It’s not a good comparison on Hopkins’ part in mentioning Canelo in the same breath as former heavyweight world champion Mike Tyson. Canelo isn’t the same kind of puncher as ‘Iron’ Mike Tyson, and he’s not as fast as he was. Tyson was dangerous on the inside. Despite being loaded with talent, Canelo isn’t a huge one-punch guy in close unless he’s facing Rocky Fielding or Amir Khan.

Canelo can knockout those types of low level opponents, but he’s not proven he an do it against quality fighters. If Canelo couldn’t knockout Daniel Jacobs or Gennadiy Golovkin, then he probably won’t be able to stop Kovalev. Hopkins needs to compare Canelo to someone else, and not Tyson. He’s not Tyson-eque. Canelo is more like a bigger version of Ricky Hatton, but without his gas tank, and willingness to mix it up.

Will Kovalev take it easy on Canelo?

One thing we don’t know is if Kovalev will fight less aggressively against Canelo than he would normally. Canelo likes Kovalev, and the two are on friendly terms. The Golden Boy star PICKED Kovalev for this fight, and the Russian fighter is getting a career high payday. The question is will Kovalev feel beholden to Canelo for him giving the CASH OUT payday, and take it easy on him? You hate to say it but it’s possible Kovalev won’t be as aggressive as he normally is.

It’s got to be tough for Kovalev to work himself up mentally to where he wants to knockout a guy that is helping him out? Kovalev will be making MILLIONS for the Canelo fight on Saturday. That money is going to feather Kovalev’s nest in his retirement years. As such, will Kovalev has the same animal-like aggression to smash Canelo to smithereens like he’s done in the past with other opponents?

This writer has serious doubt whether Kovalev will fight hard enough to knockout Canelo. If Kovalev doesn’t do that, then his chances of willing are LOW to the extreme. The belief that many boxing fans have is no one beats Canelo by decision in Las Vegas. If goes to decision, there’s a good chance Canelo will have his hand raised as the winner. So, Kovalev’s best and perhaps only shot of winning is to knockout Canelo. But if Kovalev’s not going to fight with aggression, then he’ll surely lose.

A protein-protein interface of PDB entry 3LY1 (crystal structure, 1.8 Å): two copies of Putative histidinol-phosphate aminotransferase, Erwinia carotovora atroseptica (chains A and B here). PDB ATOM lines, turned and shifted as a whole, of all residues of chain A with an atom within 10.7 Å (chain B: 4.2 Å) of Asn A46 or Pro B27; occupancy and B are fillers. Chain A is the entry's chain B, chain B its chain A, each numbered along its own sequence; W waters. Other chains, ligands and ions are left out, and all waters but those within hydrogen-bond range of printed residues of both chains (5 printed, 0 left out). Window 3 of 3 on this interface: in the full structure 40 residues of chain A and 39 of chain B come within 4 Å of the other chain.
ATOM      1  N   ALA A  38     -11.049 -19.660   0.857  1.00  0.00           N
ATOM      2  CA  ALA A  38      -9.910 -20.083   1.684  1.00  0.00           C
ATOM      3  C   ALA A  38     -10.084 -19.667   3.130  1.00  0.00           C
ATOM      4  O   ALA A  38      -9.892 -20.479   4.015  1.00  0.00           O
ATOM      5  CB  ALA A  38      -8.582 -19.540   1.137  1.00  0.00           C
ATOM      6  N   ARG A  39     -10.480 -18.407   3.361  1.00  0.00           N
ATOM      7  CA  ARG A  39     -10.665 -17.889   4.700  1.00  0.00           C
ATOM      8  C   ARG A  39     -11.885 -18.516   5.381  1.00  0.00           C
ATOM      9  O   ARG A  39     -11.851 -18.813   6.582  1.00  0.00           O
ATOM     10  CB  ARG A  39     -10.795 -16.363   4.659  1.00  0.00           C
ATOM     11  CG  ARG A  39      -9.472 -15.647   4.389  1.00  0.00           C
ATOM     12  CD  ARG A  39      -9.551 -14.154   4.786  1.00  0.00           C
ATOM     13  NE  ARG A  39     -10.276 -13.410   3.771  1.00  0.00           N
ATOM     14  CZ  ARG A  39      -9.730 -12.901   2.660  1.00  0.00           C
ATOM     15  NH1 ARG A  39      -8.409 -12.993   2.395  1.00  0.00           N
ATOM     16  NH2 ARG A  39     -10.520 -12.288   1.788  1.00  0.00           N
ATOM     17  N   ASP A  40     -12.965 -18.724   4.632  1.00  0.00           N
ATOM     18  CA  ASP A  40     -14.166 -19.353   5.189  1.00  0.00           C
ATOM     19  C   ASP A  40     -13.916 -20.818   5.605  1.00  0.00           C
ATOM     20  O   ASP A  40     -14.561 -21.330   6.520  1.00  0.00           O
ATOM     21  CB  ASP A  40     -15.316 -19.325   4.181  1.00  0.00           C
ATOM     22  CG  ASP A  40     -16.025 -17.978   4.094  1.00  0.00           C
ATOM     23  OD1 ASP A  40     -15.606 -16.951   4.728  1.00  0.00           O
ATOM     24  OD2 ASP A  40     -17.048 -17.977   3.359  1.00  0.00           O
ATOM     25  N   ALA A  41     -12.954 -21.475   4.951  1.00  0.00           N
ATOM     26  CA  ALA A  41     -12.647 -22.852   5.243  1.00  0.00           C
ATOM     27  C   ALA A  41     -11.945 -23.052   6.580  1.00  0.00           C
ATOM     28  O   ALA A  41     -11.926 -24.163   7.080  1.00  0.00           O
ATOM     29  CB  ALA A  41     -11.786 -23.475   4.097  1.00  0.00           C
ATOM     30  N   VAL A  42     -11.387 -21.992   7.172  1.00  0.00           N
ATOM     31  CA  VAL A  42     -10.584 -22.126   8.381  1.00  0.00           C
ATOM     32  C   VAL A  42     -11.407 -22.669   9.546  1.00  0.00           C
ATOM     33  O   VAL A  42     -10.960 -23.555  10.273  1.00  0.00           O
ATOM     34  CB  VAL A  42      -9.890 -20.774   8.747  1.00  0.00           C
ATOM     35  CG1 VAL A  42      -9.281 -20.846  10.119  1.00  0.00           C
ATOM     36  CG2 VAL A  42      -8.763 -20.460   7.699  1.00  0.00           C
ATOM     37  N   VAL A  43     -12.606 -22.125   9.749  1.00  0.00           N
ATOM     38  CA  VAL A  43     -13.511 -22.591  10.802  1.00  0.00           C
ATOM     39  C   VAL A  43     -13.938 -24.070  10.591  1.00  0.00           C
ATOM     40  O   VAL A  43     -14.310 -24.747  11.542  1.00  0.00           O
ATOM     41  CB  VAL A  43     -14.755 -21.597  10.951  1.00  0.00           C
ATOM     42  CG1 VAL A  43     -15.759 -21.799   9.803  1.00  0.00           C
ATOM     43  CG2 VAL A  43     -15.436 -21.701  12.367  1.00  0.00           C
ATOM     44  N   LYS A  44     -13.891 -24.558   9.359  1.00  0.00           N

Is Kovalev beholden to Canelo for giving him the payday?

There’s been fights in the past where popular stars have thrown a bone to guys that didn’t rate a big fight. And we’ve seen in some of those fights is guys that looked grateful to the popular fighter for giving them the shot. So instead of them fighting extremely hard, they sometimes looks like they’re neutral, not going after the star. Will we see this with Kovalev not going after the superstar Canelo?

If this were Artur Beterbiev that Canelo was facing this Saturday, there might be the concern about him not going all out. Beterbiev is an aggressive guy that fights in one gear, and that’s all out. He’s not someone that would take it easy on Canelo because he was given a fight against him.

With Kovalev, it might be a different story. He’s not on the same level as the highly talented IBF/WBC 175-lb champ Beterbiev (15-0, 15 KOs). Those two guys are going in a different direction. Beterbiev has never lost as a professional, and he wouldn’t hold back against Canelo. This writer has doubts whether Kovalev will find it in him to bite the hand that feeds by looking to smash up Canelo the way he needs to. Like I said, winning a decision against Canelo is doubtful.